About 60 yards or so from my house runs one of the many small creeks Ohio seems to have. I live just north of the divide that separates where creeks drain into…Lake Erie to the north, or the Ohio River to the south and east. This creek has a particularly interesting history – well, interesting to me who grew up with lots of lakes, but no rivers or creeks to speak of.
There is a railroad intersection close by too, a north/south line and an east/west line, which makes this a somewhat interesting location. There were plans to make this intersection area a city of sorts. They even named it…Lester, Ohio. 100 years ago there was a hotel here, now an apartmentized home, and a general store which is now abandoned but used by my neighbor for storage. The depot that was used to serve passengers and freight is still here, along with lots of siding track for engines and box car storage.
Right by the depot was a water tower where steam engines could load up. Water for the tower was held in a pond, made by damming and diverting the creek that still runs by my house. Railroads had more power over private property back then. But that dam stopped the water from downstream farmers who used it for irrigation in the summer. One desperate farmer sought justice, or revenge, by blowing up the damn so the water would flow again.
With no dam, and little incentive to keep Lester going the action moved to Medina, the remains of the dam were left to be, the creek eventually reverted to its original bed and life in Lester resumed its quite, sleepy routine. And there it stayed for decades. Five or six homes with a road running through it that runs north, and branches off west right in the middle of what was supposed to be a thriving downtown in the thriving city of Lester.
We stayed sleepy until 15 years ago or so when the State Highway Department decided they had to replace the bridge that goes over that creek, right in the middle of Lester. The bridge they replaced was built in the 1930s by The Civilian Conservation Corps so they got their money’s worth but gradually traffic increased, especially big trucks heading south to Medina from Cleveland on what is essentially a back road to avoid the weigh stations on the main roads. That old bridge took a pounding so it had to go.
But they didn’t just replace the bridge. They more or less rearranged the creek bed for a hundred yards or so on either side of the where the bridge was to cross to get the land and the water flow the way they wanted it. They scraped and cleaned and bulldozed and smoothed and polished the shore on both sides so it was just so, then tore out the old and built the new. And when they were done they left a 200 yard wound that needed some help.
Back then I was more focused on just honey plants than native honey plants, but I took one look at the scared creek bed, with lots of shade and a now gently sloping shore line with lots of rich, mosit soil, but also periodic flooding, especially in the spring, and thought…Golden Honey Plant, Verbesina alternifolia. It is native to the eastern US and has several names, wing stem, golden iron plant, Actinomerous. It is shade tolerant, loves damp feet, is perennial and spreads by rhizomes and seeds. It is perfect along stream edges for preventing erosion.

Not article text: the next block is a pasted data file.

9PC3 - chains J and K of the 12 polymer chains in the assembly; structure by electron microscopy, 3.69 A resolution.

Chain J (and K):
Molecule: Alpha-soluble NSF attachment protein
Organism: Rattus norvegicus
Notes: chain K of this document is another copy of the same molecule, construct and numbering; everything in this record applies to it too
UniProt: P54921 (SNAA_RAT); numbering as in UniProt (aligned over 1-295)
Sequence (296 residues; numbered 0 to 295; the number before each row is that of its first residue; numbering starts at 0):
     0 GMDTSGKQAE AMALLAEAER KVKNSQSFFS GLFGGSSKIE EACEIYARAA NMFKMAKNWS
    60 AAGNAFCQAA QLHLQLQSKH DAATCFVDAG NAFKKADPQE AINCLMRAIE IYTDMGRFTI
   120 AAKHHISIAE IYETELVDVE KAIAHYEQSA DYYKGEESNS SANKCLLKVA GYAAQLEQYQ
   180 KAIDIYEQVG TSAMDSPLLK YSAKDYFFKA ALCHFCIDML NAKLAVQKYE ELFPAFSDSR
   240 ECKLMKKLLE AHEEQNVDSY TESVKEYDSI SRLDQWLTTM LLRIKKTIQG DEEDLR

I knew of a stand along an almost identical creek bed and that fall got a handful of seeds, well, maybe a little more than a handful and dropped them along part of the creek edge. Maybe 20 yards or so. That was about 15 years ago.
Today, that handful of seeds has expanded a bit. They are on both sides of the creek now, up from the creek bed itself which is mostly shards of shale. The area above the creek remains shady and it gets flooded sometimes many times a season. This year especially the spring rains brought huge runoffs, higher than I’ve seen since even before the bridge was built. Of course this helps spread the seeds from last year even further downstream, and though the whole of the bank has finally healed from that wound, in the healing now are flowers for pollinators, where none before could grow.
The stand of these plants now, starting from not very many seeds…maybe 25 flower head’s worth…is about 100 yards long, and mostly about 30 yards deep on the banks. In some spots more so, and only in a few less. I figure I have more than two acres worth of blossom, no more than 50 yards from my bees all from a handful of seeds. The honey produced is a medium to dark amber, but very mild. It looks stronger than it is, but it has a Carmel, almost burned honey after taste. It blooms at exactly the same time as the early to mid goldenrod here, so the two honeys are often mixed. Because it is mild, however, the blend is quite pleasant…without the edge of good goldenrod, but with more bite than straight golden honey plant.
A few years ago the Medina County Parks department brought the whole of the creek and in time will turn it into a park. I’m not sure what will become of my Golden Honey plants then, but for now, there are so many blooms that they light up the surrounding woods at night, and, if you listen close, you can hear the hum of thanksgiving.
TagsAfrican Honey Bees AIA almonds Beeconomy Bee Culture Magazine Beekeeper’s meeting Bees In America Better Beekeeping county fair Elections FABIS Florida Georgia Goldenrod honey honey flow Honey Lemonade honey prices Honey Queens Honey Sticks humidity Infused Honey Iowa Jennifer Berry Kathy Summers Kim Flottum labels Missouri monsanto Mother Earth News Packages pesticides queen excluder Queen Production queens Rossman Apiaries selling honey soybeans State Fair Tammy Horn Texas top bar hive varietal honey ventilation Wrapping colonies